CPB and Public Television Honor Black Entrepreneurs at “Boss: The Black Experience in Business” Events

May 1, 2019

CPB President and CEO Pat Harrison with public media award-winning filmmaker Stanley Nelson at a screening of “Boss: The Black Experience in Business.” April 22, 2019, at the Smithsonian National Museum of African American History and Culture.

CPB President and CEO Pat Harrison with public media award-winning filmmaker Stanley Nelson at a recnet screening of “Boss: The Black Experience in Business” at the Smithsonian National Museum of African American History and Culture.

Public television stations are honoring the challenges and triumphs of trailblazing African American entrepreneurs and business leaders at local screening events for “Boss: The Black Experience in Business,” the latest film by award-winning public media filmmaker Stanley Nelson. The CPB-funded film premiered on public media stations recently and is now available for streaming online. “Boss” was produced by Thirteen/WNET in association with The HistoryMakers, the nation’s largest African American video oral history archive.

“Stanley’s films and these stories matter. They move us toward an understanding that we are all part of the human experience, and true connection with one another is a vital component of a functioning civil society,” said Pat Harrison, CPB president and CEO, who spoke at an event at the Smithsonian National Museum of African American History and Culture (SMAAHC) in Washington, D.C. 

Stories featured in the film include those of publisher John H. Johnson, Motown CEO Berry Gordy, and business pioneer and philanthropist Reginald F. Lewis, among others. The film also features new interviews with contemporary business leaders such as Robert F. Smith, chairman and CEO of Vista Equity Managing Partners, LLC. and Ursula Burns, former CEO of Xerox and chairman of VEON.

Boss: The Black Experience in Business

Nelson’s award-winning public media films have enriched and broadened the range of the African-American experience portrayed in the media for more than 30 years. His films tell remarkable stories that haven’t been heard and add depth, meaning and insight to familiar subjects. His first public television documentary, “Two Dollars and a Dream, the story of Madame C.J. Walker,” also about black entrepreneurship, was funded by CPB.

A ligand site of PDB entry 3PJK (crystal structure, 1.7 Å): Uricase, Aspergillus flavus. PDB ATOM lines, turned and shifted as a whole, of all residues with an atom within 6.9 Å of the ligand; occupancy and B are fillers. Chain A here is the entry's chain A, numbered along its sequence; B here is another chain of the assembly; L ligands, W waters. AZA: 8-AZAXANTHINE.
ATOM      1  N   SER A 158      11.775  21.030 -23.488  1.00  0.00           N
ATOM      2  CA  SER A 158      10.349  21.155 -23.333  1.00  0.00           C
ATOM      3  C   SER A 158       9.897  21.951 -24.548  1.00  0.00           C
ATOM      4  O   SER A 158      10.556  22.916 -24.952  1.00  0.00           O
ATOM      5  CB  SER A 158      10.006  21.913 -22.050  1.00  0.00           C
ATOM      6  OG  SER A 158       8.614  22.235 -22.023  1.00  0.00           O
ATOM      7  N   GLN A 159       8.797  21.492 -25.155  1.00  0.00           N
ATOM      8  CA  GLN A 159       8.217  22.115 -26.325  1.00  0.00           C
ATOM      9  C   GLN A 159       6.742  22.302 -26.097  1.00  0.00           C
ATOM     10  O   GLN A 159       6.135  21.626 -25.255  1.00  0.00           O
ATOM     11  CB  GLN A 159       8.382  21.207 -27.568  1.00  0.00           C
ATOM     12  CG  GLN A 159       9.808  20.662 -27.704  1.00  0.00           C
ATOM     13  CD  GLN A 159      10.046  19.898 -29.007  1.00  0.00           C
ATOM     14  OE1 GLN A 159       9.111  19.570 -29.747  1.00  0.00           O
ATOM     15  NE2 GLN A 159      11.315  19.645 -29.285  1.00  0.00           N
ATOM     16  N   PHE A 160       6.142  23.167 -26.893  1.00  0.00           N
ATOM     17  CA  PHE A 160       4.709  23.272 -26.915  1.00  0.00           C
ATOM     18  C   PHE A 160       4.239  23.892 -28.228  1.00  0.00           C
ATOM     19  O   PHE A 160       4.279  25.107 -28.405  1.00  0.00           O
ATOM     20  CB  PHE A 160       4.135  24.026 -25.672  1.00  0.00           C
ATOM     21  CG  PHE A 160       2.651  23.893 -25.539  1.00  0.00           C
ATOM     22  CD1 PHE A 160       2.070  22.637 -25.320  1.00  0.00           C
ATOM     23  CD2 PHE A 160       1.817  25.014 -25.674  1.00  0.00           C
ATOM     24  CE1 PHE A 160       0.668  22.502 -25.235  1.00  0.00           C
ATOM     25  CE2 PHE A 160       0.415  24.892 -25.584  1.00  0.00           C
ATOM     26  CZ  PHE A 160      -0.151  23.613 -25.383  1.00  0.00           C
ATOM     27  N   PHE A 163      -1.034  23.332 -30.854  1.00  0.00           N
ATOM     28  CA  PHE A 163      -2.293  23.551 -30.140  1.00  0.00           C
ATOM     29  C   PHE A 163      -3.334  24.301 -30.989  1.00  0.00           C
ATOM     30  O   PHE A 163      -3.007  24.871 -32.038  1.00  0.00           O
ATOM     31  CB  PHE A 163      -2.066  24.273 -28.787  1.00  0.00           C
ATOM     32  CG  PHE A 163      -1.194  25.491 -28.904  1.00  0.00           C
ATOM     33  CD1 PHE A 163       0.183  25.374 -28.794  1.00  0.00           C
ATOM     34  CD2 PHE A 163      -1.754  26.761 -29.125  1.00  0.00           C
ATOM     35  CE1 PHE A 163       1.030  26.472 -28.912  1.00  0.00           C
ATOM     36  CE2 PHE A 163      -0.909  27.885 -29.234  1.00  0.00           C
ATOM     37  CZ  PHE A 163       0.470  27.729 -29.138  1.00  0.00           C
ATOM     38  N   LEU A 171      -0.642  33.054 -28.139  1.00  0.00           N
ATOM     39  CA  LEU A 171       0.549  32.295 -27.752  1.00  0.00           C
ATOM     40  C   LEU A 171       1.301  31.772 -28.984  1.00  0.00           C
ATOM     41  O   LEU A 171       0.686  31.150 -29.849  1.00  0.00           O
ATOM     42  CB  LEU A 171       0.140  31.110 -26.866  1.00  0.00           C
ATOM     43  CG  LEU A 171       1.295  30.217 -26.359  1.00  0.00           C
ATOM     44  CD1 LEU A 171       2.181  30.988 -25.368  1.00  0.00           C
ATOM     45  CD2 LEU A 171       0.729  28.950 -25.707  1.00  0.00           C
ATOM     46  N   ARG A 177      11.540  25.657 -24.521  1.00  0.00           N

“African Americans have a long history in business, and they fought through unbelievable odds to be successful,” Nelson said at the NMAAHC screening. “Hopefully that is the lesson: that if you want it, you can get it – whether it’s a mom-and-pop store to a corporation.”

CPB provided additional support to Thirteen/WNET to create production and engagement resources for public television stations hosting screenings and other events. Station events include:

  • PBS SoCal (Los Angeles, California) host Bonnie Boswell moderated a conversation with “Boss” producer Traci Curry and four African American business leaders across law, finance, food service and non-profit sectors following a screening of the film.
  • WTTW (Chicago, Ilinois) hosted a screening with the Chicago Department of Cultural Affairs. Their public affairs program “Chicago Tonight” featured Stanley Nelson, Julieanna Richardson, and business executive John Rogers, who was profiled in the film. The broadcast was followed by a screening and panel discussion.
  • UNC-TV (Research Triangle, NC) featured a screening and conversation with Stanley Nelson in partnership with North Carolina Central University School of Business on its Black Issues Forum.

Thirteen/WNET also held a screening followed by a panel discussion with Executive Producer Lesley Norman, Historian Marcia Chatelain, and Co-executive Producer and HistoryMakers Founder and Executive Director Julieanna Richardson at the Schomburg Center for Research in Black Culture.

To watch the film and explore more related content, visit pbs.org/boss